Cross-Sectional Study on the Coping Strategies Among Glaucoma Patients Attending a Secondary Eye Clinic in Calabar, Nigeria
Received 15 December 2019
Accepted for publication 9 April 2020
Published 13 May 2020 Volume 2020:14 Pages 1307—1313
Checked for plagiarism Yes
Review by Single anonymous peer review
Peer reviewer comments 2
Editor who approved publication: Dr Scott Fraser
Egbula Nkanu Eni,1 Bassey Eyo Edet,2 Affiong Andem Ibanga,3 Roseline Ekanem Duke1
1Department of Ophthalmology, University of Calabar Teaching Hospital, Calabar, Nigeria; 2Federal Neuropsychiatric Hospital, Calabar, Nigeria; 3Department of Ophthalmology, University of Calabar, Calabar, Nigeria
Correspondence: Egbula Nkanu Eni
Department of Ophthalmology, University of Calabar Teaching Hospital, Calabar, Nigeria
Tel +234 7035252071
Purpose: The major objective of this cross-sectional study was to examine the coping strategies of glaucoma patients at a secondary eye care unit with a view to deciding whether an intervention programme would be justified.
Patients and Methods: The coping styles of 130 consenting adult glaucoma patients aged 18 years and above who were being treated for glaucoma in the Cross River State Eye Care Programme clinic in Calabar, Nigeria, were investigated by means of the 28-item Brief-COPE inventory in this descriptive cross-sectional study.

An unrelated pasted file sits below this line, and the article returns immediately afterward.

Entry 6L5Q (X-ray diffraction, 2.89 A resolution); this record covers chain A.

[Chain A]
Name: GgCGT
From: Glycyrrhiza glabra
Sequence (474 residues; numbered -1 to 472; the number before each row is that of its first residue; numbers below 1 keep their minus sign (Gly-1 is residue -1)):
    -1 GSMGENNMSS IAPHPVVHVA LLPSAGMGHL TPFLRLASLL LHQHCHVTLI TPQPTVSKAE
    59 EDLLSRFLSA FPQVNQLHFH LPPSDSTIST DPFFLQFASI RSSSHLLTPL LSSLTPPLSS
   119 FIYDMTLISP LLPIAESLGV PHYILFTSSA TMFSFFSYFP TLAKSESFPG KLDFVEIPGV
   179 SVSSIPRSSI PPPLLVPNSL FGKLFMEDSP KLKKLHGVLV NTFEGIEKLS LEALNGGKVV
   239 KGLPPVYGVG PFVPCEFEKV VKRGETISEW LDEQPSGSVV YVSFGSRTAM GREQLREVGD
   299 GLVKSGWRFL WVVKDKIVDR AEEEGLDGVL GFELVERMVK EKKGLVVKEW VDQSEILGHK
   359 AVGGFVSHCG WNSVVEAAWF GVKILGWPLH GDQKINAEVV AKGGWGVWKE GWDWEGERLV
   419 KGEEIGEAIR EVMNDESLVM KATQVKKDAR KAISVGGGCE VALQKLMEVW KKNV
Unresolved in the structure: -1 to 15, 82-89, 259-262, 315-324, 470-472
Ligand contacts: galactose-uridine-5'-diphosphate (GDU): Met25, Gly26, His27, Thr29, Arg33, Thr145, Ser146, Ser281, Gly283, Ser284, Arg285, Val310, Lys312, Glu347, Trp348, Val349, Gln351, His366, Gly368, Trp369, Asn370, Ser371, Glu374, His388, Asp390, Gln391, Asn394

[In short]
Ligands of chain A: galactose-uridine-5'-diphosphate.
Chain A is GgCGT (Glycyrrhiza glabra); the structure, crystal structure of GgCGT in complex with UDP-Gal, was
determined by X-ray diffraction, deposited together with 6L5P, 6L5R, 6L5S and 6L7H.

Results: The mean age of the participants was 54.2 years (± 14.3) while almost three quarters (73.8%) of them were married. About four out of every five persons examined (81.5%) had a minimum of primary education. “Substance (alcohol and other drug) use”, “self-blame” and “behavioural disengagement” are coping styles that were reported by 33%, 42% and 42% of the participants, respectively. This group of patients should be identified in the clinic for appropriate psychological intervention.
Conclusion: The present study confirms previous findings and contributes additional evidence that suggests that coping strategies should be considered in the holistic management of glaucoma patients. The information from the current study can be used to develop targeted interventions aimed at improving the coping styles of glaucoma patients.
Keywords: adults, coping styles, Brief-COPE inventory, Cross River State
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